Results 1 to 5 of 5

Math Help - separation of variables

  1. #1
    Junior Member
    Joined
    Aug 2008
    Posts
    38

    separation of variables

    Hello!

    In this problem, find the equation of the graph which passes through the given point and has the indicated slope:

    m = y' = dy/dx = (2y)/(3x)

    (1,1)

    So, after cross multiplying to separate, I have:

    (1/2y) (dy) = (1/3x) (dx)

    After integrating both sides:

    Ln(y)/2 = Ln(x)/3

    Simplifying:

    Ln(y) = (2Ln(x))/3

    Is this the right track? I can't remember how to get rid of the Ln on the left side to solve for y. How do I use the point (1,1) ?

    Thank you so much!!
    Follow Math Help Forum on Facebook and Google+

  2. #2
    Rhymes with Orange Chris L T521's Avatar
    Joined
    May 2008
    From
    Chicago, IL
    Posts
    2,844
    Thanks
    3
    Quote Originally Posted by 2clients View Post
    Hello!

    In this problem, find the equation of the graph which passes through the given point and has the indicated slope:

    m = y' = dy/dx = (2y)/(3x)

    (1,1)

    So, after cross multiplying to separate, I have:

    (1/2y) (dy) = (1/3x) (dx)

    After integrating both sides:

    Ln(y)/2 = Ln(x)/3

    Simplifying:

    Ln(y) = (2Ln(x))/3

    Is this the right track? I can't remember how to get rid of the Ln on the left side to solve for y. How do I use the point (1,1) ?

    Thank you so much!!
    Yes, you're on the right track, but when you integrate both sides, don't forget to throw the constant C on the side with the x's. So you should end up with

    \ln y=\tfrac{2}{3}\ln x+C\implies y=e^{\frac{2}{3}\ln x+C}\implies y=e^{\ln\left(x^{\frac{2}{3}}\right)}e^C\implies y=Cx^{\frac{2}{3}}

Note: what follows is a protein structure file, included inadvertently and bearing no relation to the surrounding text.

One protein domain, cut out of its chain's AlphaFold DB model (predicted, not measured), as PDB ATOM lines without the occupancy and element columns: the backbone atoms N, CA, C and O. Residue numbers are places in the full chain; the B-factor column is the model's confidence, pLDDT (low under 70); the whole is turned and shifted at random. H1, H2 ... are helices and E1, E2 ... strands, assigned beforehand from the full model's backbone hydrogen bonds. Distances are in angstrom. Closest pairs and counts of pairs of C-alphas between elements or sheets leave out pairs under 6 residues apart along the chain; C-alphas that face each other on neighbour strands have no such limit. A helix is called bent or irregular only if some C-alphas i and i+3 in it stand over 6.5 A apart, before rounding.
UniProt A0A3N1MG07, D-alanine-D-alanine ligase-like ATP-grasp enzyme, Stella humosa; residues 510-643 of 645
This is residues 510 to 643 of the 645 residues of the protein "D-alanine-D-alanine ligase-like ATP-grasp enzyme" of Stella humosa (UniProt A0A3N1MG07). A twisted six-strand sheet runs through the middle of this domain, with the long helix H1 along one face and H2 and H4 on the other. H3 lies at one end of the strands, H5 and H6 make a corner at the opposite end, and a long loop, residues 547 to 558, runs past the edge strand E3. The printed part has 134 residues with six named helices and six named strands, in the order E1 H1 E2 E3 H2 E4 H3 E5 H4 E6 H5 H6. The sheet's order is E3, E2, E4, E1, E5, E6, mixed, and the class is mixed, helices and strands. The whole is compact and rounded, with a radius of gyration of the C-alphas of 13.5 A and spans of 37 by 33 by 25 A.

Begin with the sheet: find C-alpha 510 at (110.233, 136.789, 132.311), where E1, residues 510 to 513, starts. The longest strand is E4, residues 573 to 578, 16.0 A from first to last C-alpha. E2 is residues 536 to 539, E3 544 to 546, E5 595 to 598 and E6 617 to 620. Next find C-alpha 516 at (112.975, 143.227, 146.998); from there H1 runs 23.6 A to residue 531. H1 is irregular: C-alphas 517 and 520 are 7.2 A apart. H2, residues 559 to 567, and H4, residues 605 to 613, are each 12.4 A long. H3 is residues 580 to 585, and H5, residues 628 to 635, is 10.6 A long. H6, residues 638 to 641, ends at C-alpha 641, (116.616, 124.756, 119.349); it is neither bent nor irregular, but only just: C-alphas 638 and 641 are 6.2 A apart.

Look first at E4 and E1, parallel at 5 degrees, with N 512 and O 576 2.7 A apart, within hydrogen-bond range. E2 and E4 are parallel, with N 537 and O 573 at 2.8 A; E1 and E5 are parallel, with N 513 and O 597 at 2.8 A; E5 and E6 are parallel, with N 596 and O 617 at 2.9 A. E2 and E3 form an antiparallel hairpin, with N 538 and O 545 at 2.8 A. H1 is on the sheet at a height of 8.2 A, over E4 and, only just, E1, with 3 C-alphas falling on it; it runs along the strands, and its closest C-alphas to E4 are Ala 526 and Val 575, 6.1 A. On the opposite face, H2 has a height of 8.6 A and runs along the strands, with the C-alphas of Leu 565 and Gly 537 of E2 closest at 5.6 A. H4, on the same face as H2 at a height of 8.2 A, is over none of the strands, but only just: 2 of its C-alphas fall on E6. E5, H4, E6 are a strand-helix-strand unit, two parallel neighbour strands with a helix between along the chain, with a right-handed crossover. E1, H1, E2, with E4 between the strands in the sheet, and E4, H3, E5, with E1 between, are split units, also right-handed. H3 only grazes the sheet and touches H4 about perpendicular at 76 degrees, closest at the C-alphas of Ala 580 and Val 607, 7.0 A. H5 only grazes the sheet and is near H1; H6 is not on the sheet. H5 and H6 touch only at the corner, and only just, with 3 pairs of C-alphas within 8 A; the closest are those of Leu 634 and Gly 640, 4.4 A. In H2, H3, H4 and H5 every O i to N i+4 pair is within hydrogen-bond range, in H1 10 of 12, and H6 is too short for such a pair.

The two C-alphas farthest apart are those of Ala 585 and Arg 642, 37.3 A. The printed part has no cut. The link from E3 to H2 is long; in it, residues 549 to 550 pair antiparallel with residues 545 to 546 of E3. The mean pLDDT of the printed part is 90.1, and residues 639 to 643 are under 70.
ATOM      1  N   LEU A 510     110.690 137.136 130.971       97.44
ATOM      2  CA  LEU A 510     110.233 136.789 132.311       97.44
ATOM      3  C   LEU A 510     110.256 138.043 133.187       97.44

Now use the point as the initial condition: (1,1)\implies y(1)=1

    Thus, 1=C(1)^{\frac{2}{3}}\implies C=1

    So the final answer would be \color{red}\boxed{y=x^{\frac{2}{3}}}

    Does this make sense?

    --Chris
    Follow Math Help Forum on Facebook and Google+

  3. #3
    Junior Member
    Joined
    Aug 2008
    Posts
    38
    Thank you, Chris.

    It does make sense, mostly - I just can't reason why the C only goes on the one side?
    Follow Math Help Forum on Facebook and Google+

  4. #4
    Rhymes with Orange Chris L T521's Avatar
    Joined
    May 2008
    From
    Chicago, IL
    Posts
    2,844
    Thanks
    3
    Quote Originally Posted by 2clients View Post
    Thank you, Chris.

    It does make sense, mostly - I just can't reason why the C only goes on the one side?
    It really appears on both sides after integration:

    \tfrac{1}{2}\ln y+C_1=\tfrac{1}{3}\ln x +C_2

    Solving for y, you end up with y=e^{\frac{2}{3}\ln x+{\color{blue}C_2-C_1}}

    But C_2-C_1 is just another constant; let's call it C

    So, y=e^{\frac{2}{3}\ln x+{\color{blue}C}}=\dots

    Does this clarify things?

    --Chris
    Follow Math Help Forum on Facebook and Google+

  5. #5
    Junior Member
    Joined
    Aug 2008
    Posts
    38
    yes perfectly, thanks again!
    Follow Math Help Forum on Facebook and Google+

Similar Math Help Forum Discussions

  1. [SOLVED] Separation of Variables
    Posted in the Differential Equations Forum
    Replies: 7
    Last Post: January 5th 2011, 04:12 PM
  2. Separation of Variables
    Posted in the Differential Equations Forum
    Replies: 2
    Last Post: June 6th 2010, 02:51 PM
  3. DE by Separation of Variables
    Posted in the Calculus Forum
    Replies: 2
    Last Post: June 9th 2008, 11:00 PM
  4. Separation of variables...
    Posted in the Calculus Forum
    Replies: 1
    Last Post: February 20th 2008, 05:46 PM
  5. Separation of variables
    Posted in the Calculus Forum
    Replies: 6
    Last Post: January 12th 2008, 07:09 PM

Search Tags


/mathhelpforum @mathhelpforum